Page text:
‘Sepsis Smart’ campaign reaches Spanish and English speakers across Massachusetts for Sepsis Awareness Month
Building on successes from last year, the Massachusetts Sepsis Consortium is renewing its digital campaign to raise awareness about sepsis this month using graphics in Spanish and English.
“Sepsis Smart” aims to spread information about this life-threatening illness and encourage people to act quickly if they suspect sepsis.
In 2021, the materials were seen nearly 5 million times across Facebook, Instagram, YouTube, Pinterest and Google. The video was viewed more than 495,000 times across platforms and there were more than 30,000 clicks to the website on mass.gov.
According to a new survey from the Sepsis Alliance, awareness of the term “sepsis” in the U.S. has ranged between 65% and 66% since 2018, with a spike of 71% in 2020, likely due to the COVID-19 pandemic.
However, the survey identified stark disparities in gender, race, education and income. Those who identify as white are significantly more likely to have heard the term “sepsis,” at 76%. That's compared to 45% of those who identify as Black and 40% of those who identify as Hispanic. While those with a college education or further schooling have a significantly higher awareness of the term sepsis than those with a high school education or lower, there remains a significant difference between white, Black and Hispanic respondents with the same level of education.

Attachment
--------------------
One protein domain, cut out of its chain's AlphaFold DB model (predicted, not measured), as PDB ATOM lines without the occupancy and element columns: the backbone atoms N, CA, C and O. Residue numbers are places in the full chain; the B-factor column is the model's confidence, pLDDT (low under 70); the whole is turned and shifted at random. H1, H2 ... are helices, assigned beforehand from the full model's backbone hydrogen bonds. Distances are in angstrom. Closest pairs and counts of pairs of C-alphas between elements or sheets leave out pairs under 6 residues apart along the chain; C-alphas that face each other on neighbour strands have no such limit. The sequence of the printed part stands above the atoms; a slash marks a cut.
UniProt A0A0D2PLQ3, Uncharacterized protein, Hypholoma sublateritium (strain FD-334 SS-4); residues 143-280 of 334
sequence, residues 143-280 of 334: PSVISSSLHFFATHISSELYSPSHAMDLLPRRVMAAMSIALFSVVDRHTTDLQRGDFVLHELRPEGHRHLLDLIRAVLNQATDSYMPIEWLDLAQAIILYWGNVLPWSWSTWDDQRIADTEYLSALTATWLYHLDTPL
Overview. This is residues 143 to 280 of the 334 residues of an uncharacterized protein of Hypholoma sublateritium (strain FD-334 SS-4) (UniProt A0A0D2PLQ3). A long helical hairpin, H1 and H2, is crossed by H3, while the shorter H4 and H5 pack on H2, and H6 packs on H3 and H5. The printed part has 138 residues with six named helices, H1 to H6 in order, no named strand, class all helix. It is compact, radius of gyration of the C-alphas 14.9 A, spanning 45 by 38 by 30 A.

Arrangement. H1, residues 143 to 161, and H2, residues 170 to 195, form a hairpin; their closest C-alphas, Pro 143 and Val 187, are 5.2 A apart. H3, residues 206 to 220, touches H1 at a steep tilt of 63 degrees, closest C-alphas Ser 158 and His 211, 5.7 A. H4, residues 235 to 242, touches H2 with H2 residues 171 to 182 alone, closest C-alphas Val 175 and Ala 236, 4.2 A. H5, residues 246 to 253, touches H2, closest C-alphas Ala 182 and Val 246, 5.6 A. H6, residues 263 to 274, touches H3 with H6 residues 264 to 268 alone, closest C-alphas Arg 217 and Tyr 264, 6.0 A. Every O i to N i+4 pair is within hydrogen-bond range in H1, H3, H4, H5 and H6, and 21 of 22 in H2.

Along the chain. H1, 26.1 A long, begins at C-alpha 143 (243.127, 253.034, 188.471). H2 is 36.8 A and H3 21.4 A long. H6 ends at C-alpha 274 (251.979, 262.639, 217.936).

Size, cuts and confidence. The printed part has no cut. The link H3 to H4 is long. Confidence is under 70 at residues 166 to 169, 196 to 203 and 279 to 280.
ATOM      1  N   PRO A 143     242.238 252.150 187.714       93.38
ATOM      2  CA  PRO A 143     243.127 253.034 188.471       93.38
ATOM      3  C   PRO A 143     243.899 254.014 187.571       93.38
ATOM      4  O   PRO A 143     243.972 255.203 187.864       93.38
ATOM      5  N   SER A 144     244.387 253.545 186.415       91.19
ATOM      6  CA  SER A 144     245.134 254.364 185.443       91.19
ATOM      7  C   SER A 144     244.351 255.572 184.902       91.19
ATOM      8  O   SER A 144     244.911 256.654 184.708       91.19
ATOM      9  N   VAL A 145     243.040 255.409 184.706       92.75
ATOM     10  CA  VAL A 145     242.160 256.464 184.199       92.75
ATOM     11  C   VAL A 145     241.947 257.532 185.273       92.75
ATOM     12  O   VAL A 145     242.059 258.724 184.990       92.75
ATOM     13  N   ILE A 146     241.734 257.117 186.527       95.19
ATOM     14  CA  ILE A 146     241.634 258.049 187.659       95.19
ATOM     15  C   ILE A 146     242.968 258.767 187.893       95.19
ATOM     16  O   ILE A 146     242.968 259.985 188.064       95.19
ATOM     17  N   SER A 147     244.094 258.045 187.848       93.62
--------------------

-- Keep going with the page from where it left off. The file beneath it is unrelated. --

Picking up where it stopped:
Sepsis continues to take lives and in Massachusetts, it is a top reason why people end up in the hospital. However, it is a treatable condition if caught early. The Consortium believes it’s important for the public to know the symptoms so they can advocate for themselves and loved ones and seek medical help right away if needed.
The Massachusetts Sepsis Consortium is a collaboration of more than 25 health care organizations working to lower sepsis morbidity and mortality across the state. In addition to the public awareness campaign, the Consortium has produced has produced recommendations for two settings where early recognition of sepsis can be critical: emergency departments and post-acute care.